14 11. Coordinated drawings CM/GC vs. the design team What is to be coordinated

15 12. Close-out Punch lists Final waiver of liens and claims Department of Buildings sign off Close-out documents Warranties (what is covered and when does it start?) Maintenance agreements (if any) Attic stock (additional material), As-built drawings, Maintenance manuals, Training (if required) Specific equipment use and maintenance classes Maintenance costs required?

16 13. Termination Under what circumstances? Define payment

17 PART 2 - POTENTIAL ONEROUS CONTRACT CLAUSES CHECKLIST The CM/GCs should review certain clauses in the contract to make sure that any potential risk involved is within acceptable levels, including, but not limited to the following provisions Onerous = burdensome, oppressive, or troublesome; causing hardship

18 1. Payment Owner should make payments within a 30-day period. If payments will be made outside of 30 days, then the contractor and the subcontractors must be aware of this delay, and bid accordingly. Be careful of states that refuse to enforce “pay when paid” clauses, thereby requiring payments to subcontractors even when the contractor is not paid by the owner in a timely manner. Check to see if the state in which you are working gives certificates of capital improvements (usually means that you do not have to pay sales tax on the labor portion of a capital improvement).

19 2. Retention Most owners require 10% retention. This means that when a subcontractor submits a monthly invoice, only 90% of the submitted costs will be paid. The remaining 10% is held by the owner (or financial institution paying for the project). The contract should define at what point in the project the retention will be released or reduced.

20 3. Change orders May require the contractor to proceed with the work even when the cost is in dispute. In this particular case, all involved parties must retain accurate cost, scheduling, and photographic information. Negotiating skills must be exercised so that the cost issue can be resolved as expeditiously as possible. Many disputes and claims are based on change order work that has progressed without resolving the monetary issues. Method for providing data for a change order should be spelled out in the documents. Make sure that change orders will only precede after the owner’s authorized representative signs a proposal.

21 4. Authorization The owner must assign one person who has the authority to make changes and to approve change orders. Be careful of multi-approval process (i.e., architect and owner representation).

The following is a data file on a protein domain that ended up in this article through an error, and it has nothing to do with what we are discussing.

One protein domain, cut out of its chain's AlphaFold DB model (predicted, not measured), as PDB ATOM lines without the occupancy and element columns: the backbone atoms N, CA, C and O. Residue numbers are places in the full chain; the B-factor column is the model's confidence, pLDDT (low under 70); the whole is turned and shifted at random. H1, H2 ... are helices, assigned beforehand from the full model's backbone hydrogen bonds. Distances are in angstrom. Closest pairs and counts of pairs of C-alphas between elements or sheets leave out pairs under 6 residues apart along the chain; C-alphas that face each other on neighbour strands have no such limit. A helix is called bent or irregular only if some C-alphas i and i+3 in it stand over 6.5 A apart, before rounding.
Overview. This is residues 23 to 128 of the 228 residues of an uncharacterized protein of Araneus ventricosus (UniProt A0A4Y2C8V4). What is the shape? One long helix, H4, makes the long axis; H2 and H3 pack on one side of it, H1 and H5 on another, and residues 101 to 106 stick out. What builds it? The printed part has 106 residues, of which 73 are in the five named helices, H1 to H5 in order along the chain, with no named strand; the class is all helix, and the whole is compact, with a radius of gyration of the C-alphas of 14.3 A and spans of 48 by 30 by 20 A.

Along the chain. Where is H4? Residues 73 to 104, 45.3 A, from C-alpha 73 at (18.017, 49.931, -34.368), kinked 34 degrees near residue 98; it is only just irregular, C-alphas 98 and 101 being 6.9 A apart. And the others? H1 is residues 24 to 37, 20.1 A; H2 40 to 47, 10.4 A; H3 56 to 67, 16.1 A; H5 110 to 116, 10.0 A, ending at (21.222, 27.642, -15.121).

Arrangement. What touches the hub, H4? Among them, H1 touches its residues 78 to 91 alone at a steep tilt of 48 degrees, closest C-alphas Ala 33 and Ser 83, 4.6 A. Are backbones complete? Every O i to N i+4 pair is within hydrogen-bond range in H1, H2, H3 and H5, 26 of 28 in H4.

22 5. Liquidated damages or consequential damages The contractor is usually better off with a specified sum for each day lost than having to determine what the cost expenses might be at some future date. The schedule has to be clearly defined. A change initiated by the owner must be detailed as to the possible extension of time. Never agree to any consequential damages. They may include items by the owner that would be completely out of the scope of the project. If it cannot be avoided then a list of all the consequential damages (with the costs) must be enumerated. The contractor should review this and unreasonable items should be eliminated.

23 6. Force majeure Events or circumstances beyond the control of the parties. Examples could be war, flooding, earthquakes, tornados, hurricanes, and volcano eruption. Force majeure clause must be part of the contract. Thus, weather information history for the area in question must be analyzed.

24 7. No damages for delay (by the owner) This is an onerous contract provision and should be deleted. It typically states that the contractor’s sole and exclusive remedy, if delayed, is a time extension. The CM/GC should be paid for any event precipitated by the owner that will cause the project schedule to extend beyond the original agreed upon date. Any delay caused by the owner will cause extensive costs to the CM/GC. This could be additional general conditions, subcontractor costs, and potential inflationary costs for material and labor.